‘Religion scholar’ Reza Aslan’s new book, God: A Human History, traces the human relationship with gods from the Palaeolithic, Greek, and Egyptian eras to the rise of Judaism, Christianity and Islam.
Aslan’s history highlights the ongoing compulsion to attribute human characteristics to gods over millennia and blames God’s poor image on this “dangerous” humanisation. It’s not God that is jealous or vengeful, he says, but our “nature” and “penchant for violence”.
Gods and religions have caused so much distress that even those who have spent a lifetime apologising for and ignoring the doctrinal foundations of their abuses must make for a rescue attempt.
Historically, as documented by Aslan, gods and religions have been a way of explaining the unexplainable (such as earthquakes or failed hunts). Despite the evidence, however, Aslan says our “brains are hard-wired” for religion and that religion is “inherent” in children. He is a man of faith after all.
But belief in religion or God is not an hard-wired evolutionary trait but more likely a by-product of non-religious functions. Scientist Richard Dawkins uses the example of a moth burning itself on a flame to explain this; the moth does this not because of an evolutionary instinct for suicide but as a by-product of steering via moonlight.
Clearly, God is perceived in the image of man not because of anything inherent in us but because he is man-made. Children believe in God not because they are born believers but because of indoctrination from the day they are born and ongoing physical and psychological abuse such as faith schools, child veiling and gender segregation deemed acceptable only because of religion’s privileged position in all societies.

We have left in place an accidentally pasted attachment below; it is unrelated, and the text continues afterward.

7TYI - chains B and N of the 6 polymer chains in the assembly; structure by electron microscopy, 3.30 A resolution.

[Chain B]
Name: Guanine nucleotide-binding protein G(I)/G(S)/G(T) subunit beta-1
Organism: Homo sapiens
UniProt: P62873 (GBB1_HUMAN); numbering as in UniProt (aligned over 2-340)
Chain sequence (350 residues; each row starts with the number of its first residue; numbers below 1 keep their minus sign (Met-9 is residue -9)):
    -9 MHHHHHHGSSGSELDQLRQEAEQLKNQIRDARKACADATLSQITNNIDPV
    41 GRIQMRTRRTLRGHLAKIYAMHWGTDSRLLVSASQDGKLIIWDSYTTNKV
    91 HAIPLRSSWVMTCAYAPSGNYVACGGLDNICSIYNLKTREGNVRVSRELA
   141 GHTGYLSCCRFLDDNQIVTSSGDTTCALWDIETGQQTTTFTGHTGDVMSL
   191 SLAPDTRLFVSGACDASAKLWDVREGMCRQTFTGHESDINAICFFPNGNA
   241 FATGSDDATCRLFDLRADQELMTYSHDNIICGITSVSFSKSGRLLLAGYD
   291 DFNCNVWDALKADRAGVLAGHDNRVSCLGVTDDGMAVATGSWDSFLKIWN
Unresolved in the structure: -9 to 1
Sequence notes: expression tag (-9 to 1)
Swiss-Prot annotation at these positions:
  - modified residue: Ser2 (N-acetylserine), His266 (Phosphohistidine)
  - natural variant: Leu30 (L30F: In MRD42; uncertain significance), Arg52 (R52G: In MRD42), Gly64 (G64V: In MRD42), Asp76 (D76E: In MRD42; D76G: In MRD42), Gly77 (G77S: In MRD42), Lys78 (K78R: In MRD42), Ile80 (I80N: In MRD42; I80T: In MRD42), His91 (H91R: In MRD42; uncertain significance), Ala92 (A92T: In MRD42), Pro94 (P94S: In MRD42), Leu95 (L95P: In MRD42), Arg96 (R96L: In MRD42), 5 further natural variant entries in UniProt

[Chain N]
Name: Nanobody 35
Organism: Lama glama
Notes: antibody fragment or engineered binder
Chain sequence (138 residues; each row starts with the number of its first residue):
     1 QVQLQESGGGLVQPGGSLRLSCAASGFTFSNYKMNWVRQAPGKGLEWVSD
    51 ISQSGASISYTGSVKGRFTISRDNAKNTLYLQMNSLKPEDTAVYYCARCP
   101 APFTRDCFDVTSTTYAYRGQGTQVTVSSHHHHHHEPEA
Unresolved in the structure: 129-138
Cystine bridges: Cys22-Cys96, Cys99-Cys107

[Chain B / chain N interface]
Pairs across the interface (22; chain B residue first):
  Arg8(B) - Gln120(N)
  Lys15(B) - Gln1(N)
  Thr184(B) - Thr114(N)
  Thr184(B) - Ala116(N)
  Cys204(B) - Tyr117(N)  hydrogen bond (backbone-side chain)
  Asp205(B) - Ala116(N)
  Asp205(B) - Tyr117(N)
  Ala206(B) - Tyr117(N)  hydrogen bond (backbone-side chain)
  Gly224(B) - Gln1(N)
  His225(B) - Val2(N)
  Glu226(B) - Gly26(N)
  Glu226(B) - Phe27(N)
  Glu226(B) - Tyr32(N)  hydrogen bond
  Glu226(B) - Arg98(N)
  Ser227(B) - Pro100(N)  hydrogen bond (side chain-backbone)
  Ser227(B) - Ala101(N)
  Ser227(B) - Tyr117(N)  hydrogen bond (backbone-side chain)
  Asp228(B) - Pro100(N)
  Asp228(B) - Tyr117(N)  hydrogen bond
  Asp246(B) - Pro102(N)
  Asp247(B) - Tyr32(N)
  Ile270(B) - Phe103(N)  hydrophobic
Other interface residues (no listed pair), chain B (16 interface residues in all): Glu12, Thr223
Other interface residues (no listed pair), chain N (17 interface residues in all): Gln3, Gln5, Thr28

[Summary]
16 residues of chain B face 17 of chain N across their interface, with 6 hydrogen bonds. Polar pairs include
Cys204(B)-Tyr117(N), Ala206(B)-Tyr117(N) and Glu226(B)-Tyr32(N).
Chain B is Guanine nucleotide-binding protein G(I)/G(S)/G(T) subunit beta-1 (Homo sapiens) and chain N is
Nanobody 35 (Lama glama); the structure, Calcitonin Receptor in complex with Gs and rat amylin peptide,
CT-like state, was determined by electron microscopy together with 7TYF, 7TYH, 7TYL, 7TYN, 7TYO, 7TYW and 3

That religions and Gods still hold sway in the 21st century despite advances in science is simply because of their continued usefulness in maintaining class, gender and social inequalities and injustices and suppressing our dreams and our hopes for a better life in the here and now.
Religions and Gods persist because they remain the best tools of the powerful to control the uncontrollable, including “disobedient” women and children. This is the crux of why God still sells books and makes fortunes – even though there is no God (la ilaha …).
Aslan’s book is naturally brief (the footnotes are similar in length to the entire book). It has to be given his inclination to erase the murder and mayhem carried out in God’s name and his sanitisation of religion as mere “language” and a “set of symbols and metaphors”.
And as is always the case with Aslan, Islam gets the easiest of passes. The tiny Islam chapter selectively focuses on Sufi-ism; Mohammed, Islam’s prophet, is unrecognisable as a social justice type rather than a war-mongering misogynist.
Aslan’s book ends with a plea for the “dehumanisation” of God and for Pantheism (meaning All is God and God is All). His plea is labelled “bold” and “provocative” by his publishers though it is just another old and tired way of looking at God that is neither bold nor provocative.
In a world drowning in religions and gods, it is hard-pressed to see how Pantheism will bring “peace amongst religions” and change things for the better as the author promises. Given Aslan’s proclivity for self-promotion, Pantheism will certainly change things for him; he can keep repeating the last lines of his book in a mirror: “You need not fear God. You are God”.
Meanwhile, whilst Aslan re-packages the same old God in order to rescue him, what will rescue us? Well, certainly not more religion or gods but rather laïcité (the separation of religion and the state) and an end to religious indoctrination and abuse of children.